If you're looking to read some case law or law review literature in the spirit of Halloween (and who isn't?), I'd recommend these:
Stambovsky v. Ackley, 572 N.Y.S.2d 672 (N.Y. App. Div. 1991) (house was haunted as a matter of law).
Daniel M. Warner, Caveat Spiritus: A Jurisprudential Reflection Upon the Law of Haunted Houses and Ghosts, 28 Val. U. L. Rev 207 (1993).
William P. MacNeil, "Kidlit" as "Law-and-Lit": Harry Potter and the Scales of Justice, 14 Cardozo Stud. L. & Lit. 545 (2002).
Christine A. Corcos, "Who Ya Gonna C(S)ite?" Ghostbusters and the Environmental Regulation Debate, 13 J. Land Use & Envtl. L. 231 (1997).
Monday, October 29, 2007
A new web site, Building a Better Legal Profession, ranks and grades large, private law firms on several workplace factors, such as diversity of partners, pro bono work, and billable hours. For a few markets (Manhattan, D.C., Boston, etc.) you can find out how diverse your potential employer is before deciding whether to accept the offer. The site was started by concerned law students interested in workplace reforms.
Thursday, October 25, 2007
The Ohio Supreme Court issued a decision today in which it suspended Mason Municipal Court Judge George Parker for one year (18 months, with 6 months stayed) for judicial misconduct. The decision, which details Judge Parker's misconduct, needs to be read to be believed.
The student editor of the Brooklyn Law Review argues that characters in virtual worlds like Second Life should be able to seek redress in "first life" courts. The article is currently posted at SSRN, and will be published in Volume 72 of the Brooklyn Law Review.
Wednesday, October 24, 2007
The U.S. State Department has started a blog, Dipnote. From the website:
Welcome to the State Department's first-ever blog, Dipnote. As a communicator for the Department, I have the opportunity to do my fair share of talking on a daily basis. With the launch of Dipnote, we are hoping to start a dialogue with the public. More than ever, world events affect our daily lives--what we see and hear, what we do, and how we work. I hope Dipnote will provide you with a window into the work of the people responsible for our foreign policy, and will give you a chance to be active participants in a community focused on some of the great issues of our world today.From the Law Librarian Blog.
With Dipnote we are going to take you behind the scenes at the State Department and bring you closer to the personalities of the Department. We are going to try and break through some of the jargon and talk about how we operate around the world.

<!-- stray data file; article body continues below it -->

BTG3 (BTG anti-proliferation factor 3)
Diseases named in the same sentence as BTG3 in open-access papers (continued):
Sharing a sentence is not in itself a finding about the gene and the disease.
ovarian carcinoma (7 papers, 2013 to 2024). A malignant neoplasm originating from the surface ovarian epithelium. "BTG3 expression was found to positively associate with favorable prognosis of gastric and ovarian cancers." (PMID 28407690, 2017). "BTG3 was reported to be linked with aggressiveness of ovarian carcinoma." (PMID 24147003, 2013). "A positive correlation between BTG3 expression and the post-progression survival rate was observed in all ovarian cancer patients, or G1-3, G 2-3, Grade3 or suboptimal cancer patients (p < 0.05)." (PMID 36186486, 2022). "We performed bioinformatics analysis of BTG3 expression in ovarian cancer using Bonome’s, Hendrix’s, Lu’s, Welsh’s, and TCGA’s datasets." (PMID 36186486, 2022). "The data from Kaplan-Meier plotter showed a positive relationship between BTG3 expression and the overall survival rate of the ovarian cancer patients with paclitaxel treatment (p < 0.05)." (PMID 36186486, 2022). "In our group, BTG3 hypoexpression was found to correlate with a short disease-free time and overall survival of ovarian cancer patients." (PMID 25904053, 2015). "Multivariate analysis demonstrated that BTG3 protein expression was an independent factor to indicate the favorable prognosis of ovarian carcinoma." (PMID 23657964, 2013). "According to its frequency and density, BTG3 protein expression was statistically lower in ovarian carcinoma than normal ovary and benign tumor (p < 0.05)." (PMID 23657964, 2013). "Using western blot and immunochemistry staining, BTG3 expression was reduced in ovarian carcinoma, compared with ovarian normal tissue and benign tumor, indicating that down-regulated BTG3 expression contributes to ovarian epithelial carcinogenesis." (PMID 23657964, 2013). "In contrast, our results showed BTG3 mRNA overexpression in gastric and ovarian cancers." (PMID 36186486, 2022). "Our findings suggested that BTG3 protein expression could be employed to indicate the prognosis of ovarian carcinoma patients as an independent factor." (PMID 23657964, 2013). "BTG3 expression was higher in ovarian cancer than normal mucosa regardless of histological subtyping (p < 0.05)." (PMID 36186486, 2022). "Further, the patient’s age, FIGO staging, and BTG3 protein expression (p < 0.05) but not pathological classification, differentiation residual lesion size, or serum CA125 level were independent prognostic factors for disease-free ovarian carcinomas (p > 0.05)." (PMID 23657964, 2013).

We invite you to participate in this community, and I am looking forward to stepping away from my podium every now and then into the blogosphere. Let the conversation begin.
Friday, October 19, 2007
Thursday, October 18, 2007
The American Constitution Society is making an Index of Presidential Signing Statements, 2001-2007, available online. The Index is described on the website:
A comprehensive index of presidential signing statements issued between 2001 and 2007. The index, compiled by Neil Kinkopg, associate professor of law at Georgia State University College of Law and former special assistant in the Office of Legal Counsel at the Department of Justice, provides a comprehensive list of every provision of a law objected to by the White House in a signing statement, the reason for the objection, and a link to the relevant signing statement.From BoleyBlogs and the Law Librarian Blog.
Northwestern University Law School Professor Lee Epstein has created a digital archive containing some of U.S. Supreme Court Justice Harry Blackmun's papers from the Library of Congress. The archive currently contains PDF files of docket sheets and preliminary (pool) memoranda from Justice Blackmun's term on the Rehnquist Court, 1986-1993.
Wednesday, October 17, 2007
"The new website, http://www.getmyfbifile.com/ provides a quick and easy way to request your FBI Files, if they exist, from FBI Headquarters as well as the various FBI Field Offices. Additional bonus features allow you to ask for files about you at other federal agencies including the CIA, DIA, NSA, the Secret Service, and the Army Criminal Investigative Command. This is a sister site to the successful Get Grandpas FBI File website, established due to the number of people asking how they could get their own FBI File." (Michael Ravnitzky)